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Battles at Fort Donelson.
Gen. Pillow's report
battle of trenches, February 11th
battle with gunboats, Feb. 13th.
battle of Dover, February 15, 1862

[from the Memphis Apple, Feb. 26th]

Mements Feb, 23, 1862
Editors Appeal:
There is so much anxiety felt by the country, so much misapprehension in the public mind, as to the results of the battles fought at Fort Donelson, and so much excitement among the friends and relatives of those surrendered, I deem it proper to lay before the public my official report of the several conflicts. This, I am aware, is irregular, and in violation of the usages of the Government, but feel that the extraordinary circumstances of the case justify a departure from usage so far as to publish the report, not doubting but that the Government will approve of the motive which indecisive publication.

Gid. J. Pillow,
Brigadier General.

Columbia, Tenn, February, 18, 1862
Capt Clarence Derrick
Assistant Adjutant General.

On the 8th inst., General A. S. Johnston ordered "us to proceed to Fort Donelson and take command of that post, On the I arrived at that place in retailing the operations of the forces under my command as Fort Donelson, it is proper to state he condition of that work and of the forces constituting its garrison. When I arrived I found the work on the river battery unfinished and wholly too weak to resist the force of heavy artillery. I found a tea inch columbiads and 32 pound rifle gun had not been mounted. Deep gloom was hanging over the command, and the troops were greatly depressed and by the circumstances strength the surrender of Fort Henry and the manner of restoring from that place my first attention was given to the necessity of strengthening this work and mounting the two heavy and to the construction of defensive acres to protect the rear of the river battery lamparted to the work all the energy which it was possible I boring and fight with the whole command. The battery was without a competent number of artilleries, and those that were there were not well instructed in the use of their guns. To provide for this want I placed the artillery companies and relative course of instruction in the use of their guns. I detailed Capt. Rose, with his company of artilleries, to the command of one of the river batteries. These heavy guns being mounted, and provision made for working them and a proper supply of ammunition having been procured by my orders from Nashville, I felt myself prepared to lest the effect of the fire of the heavy m against the enemy's gunboats though the work was much in need of more heavy pieces.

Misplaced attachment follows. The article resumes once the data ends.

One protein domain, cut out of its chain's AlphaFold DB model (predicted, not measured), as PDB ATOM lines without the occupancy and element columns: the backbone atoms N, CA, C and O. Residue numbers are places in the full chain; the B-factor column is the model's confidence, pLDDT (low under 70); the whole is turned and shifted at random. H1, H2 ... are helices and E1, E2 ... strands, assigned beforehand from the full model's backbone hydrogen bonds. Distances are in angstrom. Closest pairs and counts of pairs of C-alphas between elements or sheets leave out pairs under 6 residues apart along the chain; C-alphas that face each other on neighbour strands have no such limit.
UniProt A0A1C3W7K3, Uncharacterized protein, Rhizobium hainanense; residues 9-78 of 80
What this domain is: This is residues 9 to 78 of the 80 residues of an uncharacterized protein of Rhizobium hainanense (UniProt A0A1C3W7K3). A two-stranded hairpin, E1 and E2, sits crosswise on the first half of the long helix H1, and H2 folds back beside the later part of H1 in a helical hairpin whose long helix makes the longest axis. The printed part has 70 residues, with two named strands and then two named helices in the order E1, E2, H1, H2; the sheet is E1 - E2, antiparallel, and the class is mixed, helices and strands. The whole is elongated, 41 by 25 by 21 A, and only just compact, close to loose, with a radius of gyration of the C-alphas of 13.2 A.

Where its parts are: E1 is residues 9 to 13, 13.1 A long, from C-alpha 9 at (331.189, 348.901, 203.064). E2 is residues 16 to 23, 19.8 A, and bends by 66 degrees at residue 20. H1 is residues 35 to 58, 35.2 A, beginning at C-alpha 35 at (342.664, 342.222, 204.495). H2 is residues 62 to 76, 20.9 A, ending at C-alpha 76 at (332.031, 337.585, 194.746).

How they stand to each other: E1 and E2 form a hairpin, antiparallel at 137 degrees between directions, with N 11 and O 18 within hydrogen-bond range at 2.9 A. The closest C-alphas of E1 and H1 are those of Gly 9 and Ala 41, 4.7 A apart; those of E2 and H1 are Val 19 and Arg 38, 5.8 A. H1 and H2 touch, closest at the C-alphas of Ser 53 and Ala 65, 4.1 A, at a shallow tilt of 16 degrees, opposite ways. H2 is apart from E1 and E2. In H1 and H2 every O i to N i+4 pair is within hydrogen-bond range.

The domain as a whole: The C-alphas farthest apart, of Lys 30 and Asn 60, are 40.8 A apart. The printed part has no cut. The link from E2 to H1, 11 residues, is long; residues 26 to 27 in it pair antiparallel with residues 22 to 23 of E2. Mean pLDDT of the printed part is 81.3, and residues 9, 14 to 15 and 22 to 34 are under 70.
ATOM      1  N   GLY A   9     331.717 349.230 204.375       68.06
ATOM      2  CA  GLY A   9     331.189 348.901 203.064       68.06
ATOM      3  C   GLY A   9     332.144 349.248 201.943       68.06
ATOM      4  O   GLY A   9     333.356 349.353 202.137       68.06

The armament of the battalion consisted of eight 32 pounders, three 32-pound corrodes one 10 inch Columbiad, and one rifle gun of 32 pound caliber, he selection of the site for the work was an unfortunate one.--While its command of the river was favorable, the site was commanded by the heights above and below on the river, and by a continuous range of hills all around the works to its rear.

A hard work of very contracted dimensions had been constructed for the garrison to protect the ery: but this field work was commanded by the hills already referred to, and lay open to a fire of artillery from every direction except from the hills below. To guard against the effects of fire of artillery from these heights, a line of defence works, consisting of rifle pits and atus for infantry, detached on our it, but continuous on our left, with defences for our light artillery, were laid off by Majored, (Engineer of Gen. A S Johnston's on duty with me at the post) around the rear of the battery and on the heights from which artillery could reach our battery and inner work, enveloping the inner work and between of Dover, where our principal supplies of quarter and commissary stores were in deposit.

These works, pushed with the utmost possible energy, were not quite completed, nor my troops all in position, though nearly as when Brig. Gen. Floyd, my senior officer, reached that station. The works were laid off with judgment and skill by Major Gunner, were well executed and designed for the defence of the rear of the work, the only objection being to the length of the line which, however, from the surroundings was unavoidable the length of the line, and the inadequacy of the force for its defence, was a source of embarrassment throughout the struggle which subsequently ensued in the defence of the position.